0.00    30.97  process_client - /usr/local/bundle/gems/puma-3.11.3/lib/puma/server.rb
  0.00    30.97  block in run - /usr/local/bundle/gems/puma-3.11.3/lib/puma/server.rb
  0.00    29.44  tagged - /usr/local/bundle/gems/activesupport-5.2.0.rc2/lib/active_support/tagged_logging.rb
  0.00    29.44  slow - /app/app/controllers/helloworld_controller.rb
  0.00    29.44  serve - /usr/local/bundle/gems/actionpack-5.2.0.rc2/lib/action_dispatch/routing/route_set.rb
  0.00    29.44  serve - /usr/local/bundle/gems/actionpack-5.2.0.rc2/lib/action_dispatch/journey/router.rb
  0.00    29.44  send_action - /usr/local/bundle/gems/actionpack-5.2.0.rc2/lib/action_controller/metal/basic_implicit_render.rb
  0.00    29.44  run_callbacks - /usr/local/bundle/gems/activesupport-5.2.0.rc2/lib/active_support/callbacks.rb
  0.00    29.44  process_action - /usr/local/bundle/gems/actionpack-5.2.0.rc2/lib/action_controller/metal/rescue.rb
  0.00    29.44  process_action - /usr/local/bundle/gems/actionpack-5.2.0.rc2/lib/action_controller/metal/rendering.rb
  0.00    29.44  process_action - /usr/local/bundle/gems/actionpack-5.2.0.rc2/lib/action_controller/metal/params_wrapper.rb
  0.00    29.44  process_action - /usr/local/bundle/gems/actionpack-5.2.0.rc2/lib/action_controller/metal/instrumentation.rb
  0.00    29.44  process_action - /usr/local/bundle/gems/actionpack-5.2.0.rc2/lib/abstract_controller/callbacks.rb

Yay it works!

Getting to Docker

What if you need to get directly to the Docker daemon? Describe the pod, see what Node it’s running on, then ssh to that instance.

$ kubectl describe pod secretland-8dc689458-jstp2 | grep Node
Node:           gke-kirs-jobs-default-pool-4a145b44-t690/
Node-Selectors:  <none>

$ gcloud compute ssh gke-kirs-jobs-default-pool-4a145b44-t690 --zone us-central1-a

kir@gke-kirs-jobs-default-pool-4a145b44-t690 ~ $ docker ps
CONTAINER ID        IMAGE                                                                                                                    COMMAND                  CREATED             STATUS              PORTS               NAMES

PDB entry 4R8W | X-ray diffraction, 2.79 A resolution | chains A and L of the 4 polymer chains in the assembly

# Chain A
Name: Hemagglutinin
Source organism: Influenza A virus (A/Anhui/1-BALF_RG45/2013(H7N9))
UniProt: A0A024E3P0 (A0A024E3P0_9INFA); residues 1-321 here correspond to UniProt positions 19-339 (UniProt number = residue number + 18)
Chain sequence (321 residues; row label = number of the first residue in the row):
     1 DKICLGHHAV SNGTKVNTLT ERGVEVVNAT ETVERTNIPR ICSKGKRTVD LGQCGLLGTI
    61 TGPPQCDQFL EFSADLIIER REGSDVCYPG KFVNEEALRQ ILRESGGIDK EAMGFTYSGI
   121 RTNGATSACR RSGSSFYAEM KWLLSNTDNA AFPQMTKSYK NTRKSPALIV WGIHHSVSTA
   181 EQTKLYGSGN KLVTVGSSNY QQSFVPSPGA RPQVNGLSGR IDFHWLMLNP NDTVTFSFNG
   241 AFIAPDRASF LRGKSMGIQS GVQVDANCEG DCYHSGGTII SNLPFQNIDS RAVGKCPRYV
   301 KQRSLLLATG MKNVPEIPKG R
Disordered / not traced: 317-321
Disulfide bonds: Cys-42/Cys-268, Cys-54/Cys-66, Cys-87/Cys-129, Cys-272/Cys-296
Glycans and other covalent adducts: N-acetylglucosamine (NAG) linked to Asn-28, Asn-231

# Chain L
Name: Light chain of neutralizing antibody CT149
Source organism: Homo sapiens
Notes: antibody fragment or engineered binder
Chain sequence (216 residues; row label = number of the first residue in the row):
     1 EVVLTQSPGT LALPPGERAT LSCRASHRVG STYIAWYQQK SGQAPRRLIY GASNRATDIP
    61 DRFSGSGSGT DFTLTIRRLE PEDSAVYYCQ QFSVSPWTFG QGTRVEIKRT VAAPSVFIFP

fc10153238a0        kirshatrov/secretland@sha256:2e6d8341f51ebe7393d2a7c770c29fbaf959e3317b628d0dc5ebbb19c923d29c                            "rails server -b 0

I’m using Google Cloud, so instead of sshing directly I use gcloud compute ssh.


gdb might be useful for dumping MRI call stack, for instance when you want to find out why a Ruby process is stuck. See the script to dump call stack by my colleague Scott.

I haven’t found a proper way to run gdb from a Kubernetes Pod yet, because gdb can’t find Ruby’s symbols:

$ kubectl exec -i -t secretland-8dc689458-jstp2 /bin/bash
root@secretland-8dc689458-jstp2:/app# ps aux
root         1  0.0  1.5 709816 58080 ?        Ssl  Apr07   0:08 puma 3.11.3 (tcp:// [app]
root        43  0.0  0.0  18204  3280 ?        Ss   02:29   0:00 /bin/bash
root        53  0.0  0.0  36636  2808 ?        R+   02:31   0:00 ps aux
root@secretland-8dc689458-jstp2:/app# gdb --pid 1
GNU gdb (Debian 7.12-6)
Attaching to process 1
[New LWP 6]
[New LWP 16]
[Thread debugging using libthread_db enabled]
Using host libthread_db library "/lib/x86_64-linux-gnu/".
pthread_cond_wait@@GLIBC_2.3.2 () at ../sysdeps/unix/sysv/linux/x86_64/pthread_cond_wait.S:185
185     ../sysdeps/unix/sysv/linux/x86_64/pthread_cond_wait.S: No such file or directory.

Though I have a feeling that with the recent release of rbspy I won’t need to use gdb much anymore, because 1) unlike gdb, rbspy doesn’t pause the process 2) rbspy is way more user friendly.

Please share any snippets that you find helpful and I’ll include them in the post.